An investigation into the interaction between hippocampal cells and lymphocytes and its influence on hippocampal network activity

Student thesis: Doctoral Thesis

Abstract

While the brain is no longer recognized as an immune-privileged site, the role of infiltrating T cells in either homeostasis, protective or pathological conditions is still poorly understood. In the present study, I hypothesize that neuronal-lymphocyte interactions lead to altered hippocampal network activity. Therefore, I aim to investigate contact-dependent and -independent effect(s) of lymphocytes on neuronal and astrocytic activity and synaptic communication. Mouse primary hippocampal cultures were prepared on coverslips and in microfluidic devices. Standard Ca2+ imaging techniques were used to monitor cellular excitability following treatment (1 hour) with naïve lymphocytes, lymphocyte conditioned medium (LCM) or recombinant IL-16 (rIL-16; 300 pg mL-1 ). ELISAs confirmed IL-16 in LCM. LCM but not lymphocyte exposure significantly impaired glutamate-induced increases in neuronal intracellular calcium (n[Ca2+]i) compared to HCM control but both were without effect on KCl-induced elevations in n[Ca2+]i and ADP- and glutamate-induced astrocytic [Ca2+]i (a[Ca2+]i) responses. IL-16 levels were elevated in LCM but not during lymphocyte exposure, which indicates that IL-16 is likely to underlie the observed effects with LCM. Interestingly, data has shown a trend towards rIL-16-mediated (300 pg mL-1 ) impaired glutamate-induced n[Ca2+]i increases and was without effect on KCl-induced n[Ca2+]i increases and ADP- and glutamate-induced a[Ca2+]i responses. As mouse hippocampal neurons and astrocytes do not express CD4 the possible effects observed with LCM and IL-16 treatment were considered CD4-independent. Furthermore, my data showsfunctional glutamate-induced neuronal synaptic communication between two mouse networks cultured in microfluidic devices. However, contact-dependent lymphocyte effects on glutamate-induced n[Ca2+]i increases and synaptic communication could not be confirmed in these microfluidic devices. It was shown that lymphocytes do not inducelymphocyte-mediated hippocampal cytotoxicity. VI In conclusion, presented data shows that lymphocytes do not mediate hippocampal cytotoxicity and that their soluble mediators, likely to be IL-16, impair hippocampal Ca2+ signalling via glutamate receptor modulation.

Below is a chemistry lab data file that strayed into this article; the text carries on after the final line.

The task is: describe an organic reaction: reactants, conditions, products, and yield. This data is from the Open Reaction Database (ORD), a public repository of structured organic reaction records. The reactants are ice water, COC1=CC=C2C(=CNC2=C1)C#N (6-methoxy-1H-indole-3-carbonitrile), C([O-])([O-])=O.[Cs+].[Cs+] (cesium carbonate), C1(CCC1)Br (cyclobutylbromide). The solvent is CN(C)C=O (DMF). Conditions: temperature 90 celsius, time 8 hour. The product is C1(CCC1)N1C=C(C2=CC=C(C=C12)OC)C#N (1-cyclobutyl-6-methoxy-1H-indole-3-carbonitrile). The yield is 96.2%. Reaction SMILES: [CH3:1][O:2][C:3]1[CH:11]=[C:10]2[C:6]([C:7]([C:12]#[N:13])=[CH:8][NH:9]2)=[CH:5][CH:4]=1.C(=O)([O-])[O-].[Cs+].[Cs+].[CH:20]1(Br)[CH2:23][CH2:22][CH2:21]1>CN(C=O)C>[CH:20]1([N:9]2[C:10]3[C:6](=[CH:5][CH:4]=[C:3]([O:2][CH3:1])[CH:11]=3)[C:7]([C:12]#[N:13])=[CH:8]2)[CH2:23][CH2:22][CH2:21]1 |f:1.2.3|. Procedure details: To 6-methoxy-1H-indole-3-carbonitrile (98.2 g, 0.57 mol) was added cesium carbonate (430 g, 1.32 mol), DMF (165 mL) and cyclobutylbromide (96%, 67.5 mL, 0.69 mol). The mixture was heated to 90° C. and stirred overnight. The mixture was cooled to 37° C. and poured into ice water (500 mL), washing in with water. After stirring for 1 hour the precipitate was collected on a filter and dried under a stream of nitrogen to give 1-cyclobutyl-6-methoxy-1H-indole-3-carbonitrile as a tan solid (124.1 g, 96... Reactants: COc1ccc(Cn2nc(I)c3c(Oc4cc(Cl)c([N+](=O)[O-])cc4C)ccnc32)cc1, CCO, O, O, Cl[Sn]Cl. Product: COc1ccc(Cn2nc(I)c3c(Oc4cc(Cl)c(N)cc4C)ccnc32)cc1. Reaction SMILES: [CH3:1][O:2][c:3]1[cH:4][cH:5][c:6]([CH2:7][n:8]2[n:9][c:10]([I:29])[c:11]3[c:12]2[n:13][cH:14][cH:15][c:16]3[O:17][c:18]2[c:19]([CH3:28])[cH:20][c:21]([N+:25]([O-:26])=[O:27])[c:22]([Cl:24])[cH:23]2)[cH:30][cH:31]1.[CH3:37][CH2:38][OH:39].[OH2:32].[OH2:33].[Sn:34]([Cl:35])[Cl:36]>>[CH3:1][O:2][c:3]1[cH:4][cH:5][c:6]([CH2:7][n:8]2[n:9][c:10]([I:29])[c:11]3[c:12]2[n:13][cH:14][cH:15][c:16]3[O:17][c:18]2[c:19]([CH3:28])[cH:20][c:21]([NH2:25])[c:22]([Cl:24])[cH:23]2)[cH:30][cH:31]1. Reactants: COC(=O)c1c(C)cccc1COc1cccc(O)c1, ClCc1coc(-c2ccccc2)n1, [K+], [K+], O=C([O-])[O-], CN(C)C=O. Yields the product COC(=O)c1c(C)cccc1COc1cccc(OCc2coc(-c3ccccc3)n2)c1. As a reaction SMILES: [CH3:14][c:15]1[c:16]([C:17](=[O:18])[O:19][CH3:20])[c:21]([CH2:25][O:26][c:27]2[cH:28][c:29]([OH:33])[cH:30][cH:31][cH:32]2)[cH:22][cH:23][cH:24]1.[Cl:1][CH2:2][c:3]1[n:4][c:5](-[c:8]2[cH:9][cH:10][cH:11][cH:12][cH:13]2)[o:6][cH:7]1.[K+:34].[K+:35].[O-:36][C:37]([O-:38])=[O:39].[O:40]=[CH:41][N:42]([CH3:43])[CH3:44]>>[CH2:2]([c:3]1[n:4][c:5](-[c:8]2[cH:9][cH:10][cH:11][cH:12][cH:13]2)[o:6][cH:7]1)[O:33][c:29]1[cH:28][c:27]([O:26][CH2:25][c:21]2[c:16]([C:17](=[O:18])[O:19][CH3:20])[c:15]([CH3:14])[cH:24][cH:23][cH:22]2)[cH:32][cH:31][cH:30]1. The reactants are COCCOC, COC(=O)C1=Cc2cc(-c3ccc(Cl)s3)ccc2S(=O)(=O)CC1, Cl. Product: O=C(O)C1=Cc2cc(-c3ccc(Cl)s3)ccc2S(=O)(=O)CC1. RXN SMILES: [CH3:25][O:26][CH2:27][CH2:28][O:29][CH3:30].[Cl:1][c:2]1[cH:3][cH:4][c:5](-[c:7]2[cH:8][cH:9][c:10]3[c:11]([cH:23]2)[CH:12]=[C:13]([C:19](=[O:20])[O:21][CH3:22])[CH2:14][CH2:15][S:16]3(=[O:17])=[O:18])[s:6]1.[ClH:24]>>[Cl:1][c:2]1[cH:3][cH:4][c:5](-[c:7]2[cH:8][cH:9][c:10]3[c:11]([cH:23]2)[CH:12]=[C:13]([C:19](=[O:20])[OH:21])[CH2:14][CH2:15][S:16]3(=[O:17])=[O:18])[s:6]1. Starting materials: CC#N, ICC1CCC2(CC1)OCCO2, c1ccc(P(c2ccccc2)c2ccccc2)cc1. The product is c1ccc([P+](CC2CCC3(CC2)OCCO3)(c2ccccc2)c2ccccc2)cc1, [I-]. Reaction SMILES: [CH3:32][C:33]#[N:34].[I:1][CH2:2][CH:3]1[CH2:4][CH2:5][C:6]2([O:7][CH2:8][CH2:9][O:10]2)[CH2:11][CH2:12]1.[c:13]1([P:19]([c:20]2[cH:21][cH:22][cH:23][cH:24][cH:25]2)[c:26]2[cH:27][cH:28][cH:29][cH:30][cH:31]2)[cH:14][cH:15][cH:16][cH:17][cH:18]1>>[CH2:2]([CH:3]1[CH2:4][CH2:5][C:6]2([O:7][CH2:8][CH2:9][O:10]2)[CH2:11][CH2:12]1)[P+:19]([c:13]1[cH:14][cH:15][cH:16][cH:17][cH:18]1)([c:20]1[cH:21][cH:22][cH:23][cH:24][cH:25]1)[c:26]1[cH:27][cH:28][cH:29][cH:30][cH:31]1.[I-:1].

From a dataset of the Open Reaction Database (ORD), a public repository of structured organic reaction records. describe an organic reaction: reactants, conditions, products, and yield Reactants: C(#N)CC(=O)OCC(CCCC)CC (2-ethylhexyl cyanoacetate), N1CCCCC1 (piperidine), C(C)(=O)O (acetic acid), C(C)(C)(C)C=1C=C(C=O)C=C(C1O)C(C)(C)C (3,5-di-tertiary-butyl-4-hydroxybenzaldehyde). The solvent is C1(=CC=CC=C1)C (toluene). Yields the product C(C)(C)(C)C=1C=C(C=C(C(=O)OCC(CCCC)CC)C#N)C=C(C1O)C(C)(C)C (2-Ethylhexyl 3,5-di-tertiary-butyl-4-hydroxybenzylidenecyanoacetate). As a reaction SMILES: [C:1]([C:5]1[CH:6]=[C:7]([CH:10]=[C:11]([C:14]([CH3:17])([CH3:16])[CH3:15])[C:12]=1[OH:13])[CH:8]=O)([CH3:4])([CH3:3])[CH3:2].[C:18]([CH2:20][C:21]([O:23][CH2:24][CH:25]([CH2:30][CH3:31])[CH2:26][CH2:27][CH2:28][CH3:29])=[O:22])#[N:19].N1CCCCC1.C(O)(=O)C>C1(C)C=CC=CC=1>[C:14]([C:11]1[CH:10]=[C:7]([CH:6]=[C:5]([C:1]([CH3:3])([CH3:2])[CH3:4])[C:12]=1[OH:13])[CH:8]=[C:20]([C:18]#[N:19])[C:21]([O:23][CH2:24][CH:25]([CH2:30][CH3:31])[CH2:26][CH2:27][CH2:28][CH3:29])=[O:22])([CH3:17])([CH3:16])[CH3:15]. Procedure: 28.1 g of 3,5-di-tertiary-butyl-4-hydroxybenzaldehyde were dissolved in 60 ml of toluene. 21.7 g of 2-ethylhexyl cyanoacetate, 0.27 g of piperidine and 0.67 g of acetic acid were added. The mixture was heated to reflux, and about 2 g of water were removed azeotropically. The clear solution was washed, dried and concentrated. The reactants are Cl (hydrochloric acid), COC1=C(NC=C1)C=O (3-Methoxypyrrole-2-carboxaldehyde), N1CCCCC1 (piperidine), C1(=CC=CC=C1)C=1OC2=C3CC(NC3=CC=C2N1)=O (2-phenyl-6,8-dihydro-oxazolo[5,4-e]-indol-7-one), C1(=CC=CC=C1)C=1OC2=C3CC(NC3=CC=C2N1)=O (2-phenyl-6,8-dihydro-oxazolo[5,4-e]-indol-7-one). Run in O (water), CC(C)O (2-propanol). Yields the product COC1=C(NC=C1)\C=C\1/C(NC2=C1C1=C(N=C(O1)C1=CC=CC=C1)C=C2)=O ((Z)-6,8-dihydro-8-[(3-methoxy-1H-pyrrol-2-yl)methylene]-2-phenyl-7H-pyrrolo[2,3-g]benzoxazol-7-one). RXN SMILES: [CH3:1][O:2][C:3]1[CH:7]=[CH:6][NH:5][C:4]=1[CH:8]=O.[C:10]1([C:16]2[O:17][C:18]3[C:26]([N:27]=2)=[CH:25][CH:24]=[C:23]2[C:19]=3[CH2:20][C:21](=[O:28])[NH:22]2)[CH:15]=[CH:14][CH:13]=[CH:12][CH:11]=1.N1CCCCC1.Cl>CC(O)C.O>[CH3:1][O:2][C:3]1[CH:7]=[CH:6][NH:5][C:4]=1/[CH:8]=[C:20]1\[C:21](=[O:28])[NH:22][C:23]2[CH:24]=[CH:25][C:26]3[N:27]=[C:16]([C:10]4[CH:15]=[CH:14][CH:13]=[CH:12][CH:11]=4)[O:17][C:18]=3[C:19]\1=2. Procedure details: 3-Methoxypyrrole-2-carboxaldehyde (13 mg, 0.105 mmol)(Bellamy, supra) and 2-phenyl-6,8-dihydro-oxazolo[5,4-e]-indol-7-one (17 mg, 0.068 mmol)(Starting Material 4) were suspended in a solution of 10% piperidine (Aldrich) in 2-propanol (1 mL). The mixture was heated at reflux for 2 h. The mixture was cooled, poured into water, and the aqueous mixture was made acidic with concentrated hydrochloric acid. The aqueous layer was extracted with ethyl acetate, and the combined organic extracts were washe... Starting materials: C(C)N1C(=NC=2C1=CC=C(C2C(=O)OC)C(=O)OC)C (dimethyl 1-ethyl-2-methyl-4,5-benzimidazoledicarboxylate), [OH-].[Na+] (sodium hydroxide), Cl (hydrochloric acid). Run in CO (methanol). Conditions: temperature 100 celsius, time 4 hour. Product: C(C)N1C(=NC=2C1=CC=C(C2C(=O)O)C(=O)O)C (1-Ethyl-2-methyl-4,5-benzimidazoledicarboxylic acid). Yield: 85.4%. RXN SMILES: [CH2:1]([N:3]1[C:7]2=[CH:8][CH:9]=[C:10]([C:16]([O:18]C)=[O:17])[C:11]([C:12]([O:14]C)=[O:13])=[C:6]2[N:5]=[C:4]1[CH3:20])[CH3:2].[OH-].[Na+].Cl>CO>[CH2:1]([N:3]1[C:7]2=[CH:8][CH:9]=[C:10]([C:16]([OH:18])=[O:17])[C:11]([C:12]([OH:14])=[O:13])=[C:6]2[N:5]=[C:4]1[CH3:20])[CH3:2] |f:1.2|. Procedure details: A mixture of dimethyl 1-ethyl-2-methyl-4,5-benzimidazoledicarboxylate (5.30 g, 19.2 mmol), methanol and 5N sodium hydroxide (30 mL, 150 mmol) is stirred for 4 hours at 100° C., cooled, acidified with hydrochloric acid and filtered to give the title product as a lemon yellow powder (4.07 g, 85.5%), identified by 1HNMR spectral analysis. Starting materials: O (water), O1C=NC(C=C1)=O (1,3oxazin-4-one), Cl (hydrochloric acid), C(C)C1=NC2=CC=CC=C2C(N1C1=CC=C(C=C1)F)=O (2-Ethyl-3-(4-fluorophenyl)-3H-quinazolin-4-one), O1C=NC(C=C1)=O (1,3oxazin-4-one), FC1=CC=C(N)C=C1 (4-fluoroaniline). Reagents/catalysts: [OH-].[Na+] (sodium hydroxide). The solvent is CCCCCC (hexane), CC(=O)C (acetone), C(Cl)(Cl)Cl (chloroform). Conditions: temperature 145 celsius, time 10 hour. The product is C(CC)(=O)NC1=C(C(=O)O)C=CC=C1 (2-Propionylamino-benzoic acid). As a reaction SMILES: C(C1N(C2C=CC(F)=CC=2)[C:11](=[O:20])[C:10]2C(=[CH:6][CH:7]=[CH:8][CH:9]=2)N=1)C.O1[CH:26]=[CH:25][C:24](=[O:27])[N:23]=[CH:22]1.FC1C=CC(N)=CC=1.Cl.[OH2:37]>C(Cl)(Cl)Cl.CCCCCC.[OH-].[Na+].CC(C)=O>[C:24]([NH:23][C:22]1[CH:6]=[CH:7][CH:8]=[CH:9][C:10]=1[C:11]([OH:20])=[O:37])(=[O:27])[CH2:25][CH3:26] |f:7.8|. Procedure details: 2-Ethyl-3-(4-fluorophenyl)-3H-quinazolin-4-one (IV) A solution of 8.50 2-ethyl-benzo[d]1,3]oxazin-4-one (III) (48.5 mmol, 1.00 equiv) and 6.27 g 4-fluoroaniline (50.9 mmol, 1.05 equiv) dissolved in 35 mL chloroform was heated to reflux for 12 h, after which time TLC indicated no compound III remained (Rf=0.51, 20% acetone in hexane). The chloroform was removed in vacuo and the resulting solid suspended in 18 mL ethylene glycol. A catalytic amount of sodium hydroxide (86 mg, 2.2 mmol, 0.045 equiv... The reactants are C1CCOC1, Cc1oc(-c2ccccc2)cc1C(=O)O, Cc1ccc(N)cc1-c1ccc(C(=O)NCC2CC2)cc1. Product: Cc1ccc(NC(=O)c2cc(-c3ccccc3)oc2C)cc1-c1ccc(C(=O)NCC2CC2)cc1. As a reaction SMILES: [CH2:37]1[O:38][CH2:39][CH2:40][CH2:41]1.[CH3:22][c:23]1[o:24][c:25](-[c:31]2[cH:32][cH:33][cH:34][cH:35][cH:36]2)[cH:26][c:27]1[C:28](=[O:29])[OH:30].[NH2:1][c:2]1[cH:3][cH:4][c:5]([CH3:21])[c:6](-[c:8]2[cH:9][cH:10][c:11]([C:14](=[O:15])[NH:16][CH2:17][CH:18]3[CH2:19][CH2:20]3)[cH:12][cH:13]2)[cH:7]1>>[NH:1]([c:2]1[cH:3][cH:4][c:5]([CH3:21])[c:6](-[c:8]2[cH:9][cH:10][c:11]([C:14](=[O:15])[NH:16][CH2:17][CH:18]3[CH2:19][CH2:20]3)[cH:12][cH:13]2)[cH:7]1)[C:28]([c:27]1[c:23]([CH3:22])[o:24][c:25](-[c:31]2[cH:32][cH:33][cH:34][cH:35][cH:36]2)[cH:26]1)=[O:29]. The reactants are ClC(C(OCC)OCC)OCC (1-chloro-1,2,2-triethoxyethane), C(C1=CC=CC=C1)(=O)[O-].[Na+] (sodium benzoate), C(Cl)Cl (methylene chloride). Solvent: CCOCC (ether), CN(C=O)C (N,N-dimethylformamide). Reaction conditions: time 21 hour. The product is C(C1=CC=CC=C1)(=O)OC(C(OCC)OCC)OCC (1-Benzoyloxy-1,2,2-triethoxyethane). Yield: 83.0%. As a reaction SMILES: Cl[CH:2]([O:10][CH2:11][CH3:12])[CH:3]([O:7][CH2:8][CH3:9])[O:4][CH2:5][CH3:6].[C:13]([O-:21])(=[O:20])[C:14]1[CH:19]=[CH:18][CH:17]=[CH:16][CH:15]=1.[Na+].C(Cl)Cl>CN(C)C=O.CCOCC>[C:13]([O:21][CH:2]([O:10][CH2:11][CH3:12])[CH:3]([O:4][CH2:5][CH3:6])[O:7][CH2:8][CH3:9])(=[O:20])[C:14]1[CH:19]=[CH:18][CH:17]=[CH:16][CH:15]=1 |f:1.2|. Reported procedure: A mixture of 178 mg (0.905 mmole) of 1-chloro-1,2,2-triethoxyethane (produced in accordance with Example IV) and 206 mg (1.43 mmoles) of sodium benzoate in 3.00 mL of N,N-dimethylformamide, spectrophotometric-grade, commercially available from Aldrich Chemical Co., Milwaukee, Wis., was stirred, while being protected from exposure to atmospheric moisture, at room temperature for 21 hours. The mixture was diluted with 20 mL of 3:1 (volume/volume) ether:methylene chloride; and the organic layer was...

Date of Award1 Oct 2018
LanguageEnglish
Awarding Institution
  • University Of Strathclyde
SponsorsUniversity of Strathclyde
SupervisorTrevor Bushell (Supervisor) & Hui-Rong Jiang (Supervisor)

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